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Saturday, October 17, 2015

affable 'Azhwar' - the elephant of Sri Parthasarathi temple ~ b&w photo from The Hindu 1975

This photo in The Hindu – Melange [the Hindu Metroplus] – b&w photo published on June 25, 1975,  really made me  nostalgic…… the unwritten details could be :

·        the water crisis in mid 1970s
·        the affable ‘Alwar’ ~ the elephant of Sri Parthasarathi temple
·        the borewell pumps of those days in every Street – those which quenched the thirst of thousands
this was a photo taken in front of House no. 109, Thulasinga Perumal Kovil Street [TP Koil Street]

Water crisis is nothing new – Chennai with no good river often runs dry and Chennaites chase water – earlier there used to be bore pumps where people would stand in queues to get their turn, pumping it hard even in mid-night or early morning; chasing water tankers [those days remember a tractor with name Vikravandi used to come !] – either getting water direct from the vehicle tanks with eversilver and plastic pots, buckets and more. 

Cajoling the clouds, fiddling with the ocean or digging deep into the earth - any idea even remotely suggesting a solution to Chennai's water crisis has been eagerly lapped up by officials over the years. Vestiges from the past may be pulled down, but history often repeats itself -in Chennai, in the form of water scarcity .  Right from the earliest records of the erstwhile Presidency , paucity of water was a thorn in the side of the Raj. There have only been temporary measures -  tap water from Kosasthalaiyar;  then  Veeranam and so on.

The human-powered pump designed to lift water from a depth of fifty metres or less was a big hit of those days.  The pump was designed in the 1970s to serve village water needs in developing countries and rural areas. The pump  was installed on top of a drilled well or borehole and lifted water from the bottom of the well through repeatedly moving the pump handle up and down.

More than anything else – is of course ‘ Azhwar ‘ – the temple elephant.  I profess my love for elephants (more so for the affable Azhwar, which lived in Triplicane – 4 decades ago….there is none in Triplicane, the one who came after Azhwar, Mohan was a spoilt child… you find many of them in Kerala – mostly owned by temples and  few individuals. They are used for religious ceremonies in and around the temples, and a few elephants work at timber yards. 

In my young age, I was so fascinated by Alwar, the mighty yet very submissive Azhwar probably never misbehaved.  The gigantic one would be bathed, decorated with Thiruman on its forehead and would walk majestically in front in Perumal purappadu.  At the end of the purappadu  after Thiruvanthikappu, have seen Azhwar offering ‘saamaram’ to Perumal and would walk backwards. It used to carry sacred water (Thirumanjana kudam) from the temple tank, being taken in a procession every morning.

The feeding of the elephant was a much watched event. The mahout used to give it large round balls of rice cake with jaggery, made in the temple. When it came around in streets, people used to offer bananas, jaggery, and sugarcane – it would also eat branches of tree. There were other reports that it was tamed so much that it would happily drink coffee from nearby Vaitha hotel as also take things like kadalai urundai.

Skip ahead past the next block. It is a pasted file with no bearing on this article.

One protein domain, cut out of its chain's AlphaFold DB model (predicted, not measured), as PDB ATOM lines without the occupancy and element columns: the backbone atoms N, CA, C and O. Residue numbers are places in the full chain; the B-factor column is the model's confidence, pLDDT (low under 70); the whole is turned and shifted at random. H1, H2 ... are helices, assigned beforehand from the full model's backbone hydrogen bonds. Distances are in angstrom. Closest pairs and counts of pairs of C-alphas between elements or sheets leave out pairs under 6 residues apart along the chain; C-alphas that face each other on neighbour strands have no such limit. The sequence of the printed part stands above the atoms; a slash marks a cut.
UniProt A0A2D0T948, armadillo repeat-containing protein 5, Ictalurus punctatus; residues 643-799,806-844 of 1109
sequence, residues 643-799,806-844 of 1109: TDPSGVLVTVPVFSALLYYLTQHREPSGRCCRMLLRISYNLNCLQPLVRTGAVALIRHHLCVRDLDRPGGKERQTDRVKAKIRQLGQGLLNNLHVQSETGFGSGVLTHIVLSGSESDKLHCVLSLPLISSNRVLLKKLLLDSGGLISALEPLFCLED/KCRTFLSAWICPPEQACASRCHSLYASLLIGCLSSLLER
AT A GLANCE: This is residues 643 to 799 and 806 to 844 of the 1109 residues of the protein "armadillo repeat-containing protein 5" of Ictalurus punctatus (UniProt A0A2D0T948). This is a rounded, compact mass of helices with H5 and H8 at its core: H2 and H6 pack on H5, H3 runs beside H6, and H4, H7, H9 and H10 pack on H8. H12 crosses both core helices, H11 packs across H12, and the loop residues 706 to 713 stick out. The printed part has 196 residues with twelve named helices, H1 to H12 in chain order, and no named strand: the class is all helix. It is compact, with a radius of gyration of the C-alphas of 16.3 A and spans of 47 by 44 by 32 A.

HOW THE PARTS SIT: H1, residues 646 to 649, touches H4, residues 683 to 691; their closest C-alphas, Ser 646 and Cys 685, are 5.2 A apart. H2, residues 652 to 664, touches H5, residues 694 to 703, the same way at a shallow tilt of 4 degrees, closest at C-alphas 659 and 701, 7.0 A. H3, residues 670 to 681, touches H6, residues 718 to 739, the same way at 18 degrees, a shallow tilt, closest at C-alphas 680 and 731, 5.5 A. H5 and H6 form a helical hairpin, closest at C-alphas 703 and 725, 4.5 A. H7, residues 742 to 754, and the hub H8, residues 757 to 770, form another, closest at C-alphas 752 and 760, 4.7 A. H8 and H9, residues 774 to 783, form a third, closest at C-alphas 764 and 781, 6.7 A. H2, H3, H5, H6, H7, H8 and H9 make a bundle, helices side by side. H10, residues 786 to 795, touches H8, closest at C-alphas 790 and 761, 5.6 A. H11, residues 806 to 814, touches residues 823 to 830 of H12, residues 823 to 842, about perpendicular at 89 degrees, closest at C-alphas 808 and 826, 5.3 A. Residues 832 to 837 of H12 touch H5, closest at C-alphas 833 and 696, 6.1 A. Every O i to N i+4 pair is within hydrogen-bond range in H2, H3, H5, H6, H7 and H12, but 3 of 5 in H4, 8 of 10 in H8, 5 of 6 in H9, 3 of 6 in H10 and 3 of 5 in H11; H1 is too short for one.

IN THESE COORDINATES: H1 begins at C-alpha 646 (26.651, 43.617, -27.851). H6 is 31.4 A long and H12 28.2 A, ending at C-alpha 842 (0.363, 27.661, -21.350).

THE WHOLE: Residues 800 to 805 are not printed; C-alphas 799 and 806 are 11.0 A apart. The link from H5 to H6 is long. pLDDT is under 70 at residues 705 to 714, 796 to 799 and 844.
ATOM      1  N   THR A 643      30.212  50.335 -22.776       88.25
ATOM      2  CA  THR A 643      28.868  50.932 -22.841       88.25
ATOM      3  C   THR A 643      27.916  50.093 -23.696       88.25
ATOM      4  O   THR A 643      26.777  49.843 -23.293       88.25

The passing away of affable Azhwar in 1977 (14th Feb 1977)  was indeed a very sad event. Many of us wept. The mortal remains were kept for public viewing and thousands came to pay floral homage to it. Thousands accompanied the funeral cart – when it was taken in a lorry and buried at NKT Girls High school. Some months later (21st June 1977), a small male calf  aged 3 at that time was presented to the temple – Mohan was a playful truant. All of us started enjoying its little pranks. As it grew up, it became violent and more than a couple of occasions, got wild, threw things on its way out violently and went running in narrow lanes of Triplicane, making people feel threatened.

Unfortunately, during that time there were more incidences of elephants turning violent and the then Govt. banned usage of elephants especially during the Iyappa processions and other public festivals. There were complaints from some quarters and the cumulative effect saw the sending away of Mohan to Guindy Park and then to Vandalur. Every time, I go to Vandalur and see a fully grown male elephant, I reminisce that it could be Mohan whom I saw as a small less than 3 ft child elephant.

Last time when I wrote about my fascination for Temple elephants, one of my regular readers – presented a different view on how the pachyderms suffer and sent me the book ‘ Elephant Doctor ‘ by Jeyamohan  - depicting the trouble of elephants in the forest due to misdeeds of drunken men and the life of  veterenarian    Dr. Krishnamurthy who dedicated his entire life to the wild

Yes temple elephants may not be enjoying their freedom, chained most of the time, beaten sometimes by the drunk mahouts and would end up doing sundry jobs for ekking out a living for the mahout – yet, without thinking of the rationale,  I would ever be happy to receive the blessing from the elephant and feel its breathe coming out from its trunk.

An Elephant lover – S. Sampathkumar
17th Oct 2015.

PS: Have so many photos of elephants – not putting any of them in this post, as I am cherishing this old photo of Azhwar at TP Koil Street

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